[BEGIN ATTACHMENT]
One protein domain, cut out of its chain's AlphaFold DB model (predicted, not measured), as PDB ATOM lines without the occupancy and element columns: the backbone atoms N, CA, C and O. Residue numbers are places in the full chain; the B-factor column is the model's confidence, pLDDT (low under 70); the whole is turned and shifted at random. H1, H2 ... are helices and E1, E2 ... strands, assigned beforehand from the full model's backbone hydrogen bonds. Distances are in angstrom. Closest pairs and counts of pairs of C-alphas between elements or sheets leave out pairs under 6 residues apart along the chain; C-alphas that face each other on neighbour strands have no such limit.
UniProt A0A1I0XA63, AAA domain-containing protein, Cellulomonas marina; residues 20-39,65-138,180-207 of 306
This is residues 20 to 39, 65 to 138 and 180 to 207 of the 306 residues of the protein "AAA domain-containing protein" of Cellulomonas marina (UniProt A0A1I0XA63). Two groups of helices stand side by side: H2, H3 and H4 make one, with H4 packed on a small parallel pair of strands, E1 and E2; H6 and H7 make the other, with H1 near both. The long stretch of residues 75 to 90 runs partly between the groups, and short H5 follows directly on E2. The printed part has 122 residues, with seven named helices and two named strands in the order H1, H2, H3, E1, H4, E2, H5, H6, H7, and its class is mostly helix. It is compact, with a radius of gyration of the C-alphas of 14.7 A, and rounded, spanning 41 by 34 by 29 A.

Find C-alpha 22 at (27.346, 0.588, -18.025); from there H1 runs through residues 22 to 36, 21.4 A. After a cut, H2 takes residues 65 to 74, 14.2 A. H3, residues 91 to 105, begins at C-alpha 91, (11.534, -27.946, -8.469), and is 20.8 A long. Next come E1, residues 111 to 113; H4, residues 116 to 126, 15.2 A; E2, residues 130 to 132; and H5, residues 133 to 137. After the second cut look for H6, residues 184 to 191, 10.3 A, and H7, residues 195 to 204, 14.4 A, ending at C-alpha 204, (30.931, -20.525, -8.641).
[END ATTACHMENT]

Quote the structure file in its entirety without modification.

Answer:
One protein domain, cut out of its chain's AlphaFold DB model (predicted, not measured), as PDB ATOM lines without the occupancy and element columns: the backbone atoms N, CA, C and O. Residue numbers are places in the full chain; the B-factor column is the model's confidence, pLDDT (low under 70); the whole is turned and shifted at random. H1, H2 ... are helices and E1, E2 ... strands, assigned beforehand from the full model's backbone hydrogen bonds. Distances are in angstrom. Closest pairs and counts of pairs of C-alphas between elements or sheets leave out pairs under 6 residues apart along the chain; C-alphas that face each other on neighbour strands have no such limit.
UniProt A0A1I0XA63, AAA domain-containing protein, Cellulomonas marina; residues 20-39,65-138,180-207 of 306
This is residues 20 to 39, 65 to 138 and 180 to 207 of the 306 residues of the protein "AAA domain-containing protein" of Cellulomonas marina (UniProt A0A1I0XA63). Two groups of helices stand side by side: H2, H3 and H4 make one, with H4 packed on a small parallel pair of strands, E1 and E2; H6 and H7 make the other, with H1 near both. The long stretch of residues 75 to 90 runs partly between the groups, and short H5 follows directly on E2. The printed part has 122 residues, with seven named helices and two named strands in the order H1, H2, H3, E1, H4, E2, H5, H6, H7, and its class is mostly helix. It is compact, with a radius of gyration of the C-alphas of 14.7 A, and rounded, spanning 41 by 34 by 29 A.

Find C-alpha 22 at (27.346, 0.588, -18.025); from there H1 runs through residues 22 to 36, 21.4 A. After a cut, H2 takes residues 65 to 74, 14.2 A. H3, residues 91 to 105, begins at C-alpha 91, (11.534, -27.946, -8.469), and is 20.8 A long. Next come E1, residues 111 to 113; H4, residues 116 to 126, 15.2 A; E2, residues 130 to 132; and H5, residues 133 to 137. After the second cut look for H6, residues 184 to 191, 10.3 A, and H7, residues 195 to 204, 14.4 A, ending at C-alpha 204, (30.931, -20.525, -8.641).